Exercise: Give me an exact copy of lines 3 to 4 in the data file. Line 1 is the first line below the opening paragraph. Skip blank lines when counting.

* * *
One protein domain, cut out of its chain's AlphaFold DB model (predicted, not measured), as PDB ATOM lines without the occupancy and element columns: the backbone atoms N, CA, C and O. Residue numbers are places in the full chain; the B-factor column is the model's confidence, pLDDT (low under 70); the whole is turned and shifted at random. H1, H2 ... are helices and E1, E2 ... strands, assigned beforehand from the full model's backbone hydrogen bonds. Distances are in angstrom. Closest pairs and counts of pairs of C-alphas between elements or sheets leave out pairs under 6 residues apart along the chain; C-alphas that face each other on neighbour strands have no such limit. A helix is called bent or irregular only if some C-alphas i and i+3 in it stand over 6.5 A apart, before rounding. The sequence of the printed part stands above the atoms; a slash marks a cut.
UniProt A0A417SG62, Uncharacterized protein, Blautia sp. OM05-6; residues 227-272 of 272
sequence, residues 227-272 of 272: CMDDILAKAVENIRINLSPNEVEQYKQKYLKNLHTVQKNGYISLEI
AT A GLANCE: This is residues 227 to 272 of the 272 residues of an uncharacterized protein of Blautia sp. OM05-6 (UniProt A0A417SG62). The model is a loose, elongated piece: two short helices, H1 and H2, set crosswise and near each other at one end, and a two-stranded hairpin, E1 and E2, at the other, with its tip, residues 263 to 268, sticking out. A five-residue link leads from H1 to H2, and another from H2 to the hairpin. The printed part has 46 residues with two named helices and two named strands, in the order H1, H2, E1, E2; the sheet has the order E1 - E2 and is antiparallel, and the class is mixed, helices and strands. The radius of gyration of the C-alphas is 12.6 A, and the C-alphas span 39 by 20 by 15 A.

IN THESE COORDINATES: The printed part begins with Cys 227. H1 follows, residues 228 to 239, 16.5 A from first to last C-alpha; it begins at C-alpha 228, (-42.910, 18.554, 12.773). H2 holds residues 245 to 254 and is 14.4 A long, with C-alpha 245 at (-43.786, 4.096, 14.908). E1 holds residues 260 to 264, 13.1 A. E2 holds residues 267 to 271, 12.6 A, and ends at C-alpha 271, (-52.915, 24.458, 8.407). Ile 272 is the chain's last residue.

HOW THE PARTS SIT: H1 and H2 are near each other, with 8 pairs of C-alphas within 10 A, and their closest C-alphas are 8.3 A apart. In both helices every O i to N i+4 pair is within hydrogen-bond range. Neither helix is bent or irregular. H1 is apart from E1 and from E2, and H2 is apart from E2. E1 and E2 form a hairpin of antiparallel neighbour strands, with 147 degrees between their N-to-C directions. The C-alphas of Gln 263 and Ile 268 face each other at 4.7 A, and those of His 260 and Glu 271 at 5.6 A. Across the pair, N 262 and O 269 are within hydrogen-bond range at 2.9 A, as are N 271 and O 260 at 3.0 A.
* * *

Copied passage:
AT A GLANCE: This is residues 227 to 272 of the 272 residues of an uncharacterized protein of Blautia sp. OM05-6 (UniProt A0A417SG62). The model is a loose, elongated piece: two short helices, H1 and H2, set crosswise and near each other at one end, and a two-stranded hairpin, E1 and E2, at the other, with its tip, residues 263 to 268, sticking out. A five-residue link leads from H1 to H2, and another from H2 to the hairpin. The printed part has 46 residues with two named helices and two named strands, in the order H1, H2, E1, E2; the sheet has the order E1 - E2 and is antiparallel, and the class is mixed, helices and strands. The radius of gyration of the C-alphas is 12.6 A, and the C-alphas span 39 by 20 by 15 A.

IN THESE COORDINATES: The printed part begins with Cys 227. H1 follows, residues 228 to 239, 16.5 A from first to last C-alpha; it begins at C-alpha 228, (-42.910, 18.554, 12.773). H2 holds residues 245 to 254 and is 14.4 A long, with C-alpha 245 at (-43.786, 4.096, 14.908). E1 holds residues 260 to 264, 13.1 A. E2 holds residues 267 to 271, 12.6 A, and ends at C-alpha 271, (-52.915, 24.458, 8.407). Ile 272 is the chain's last residue.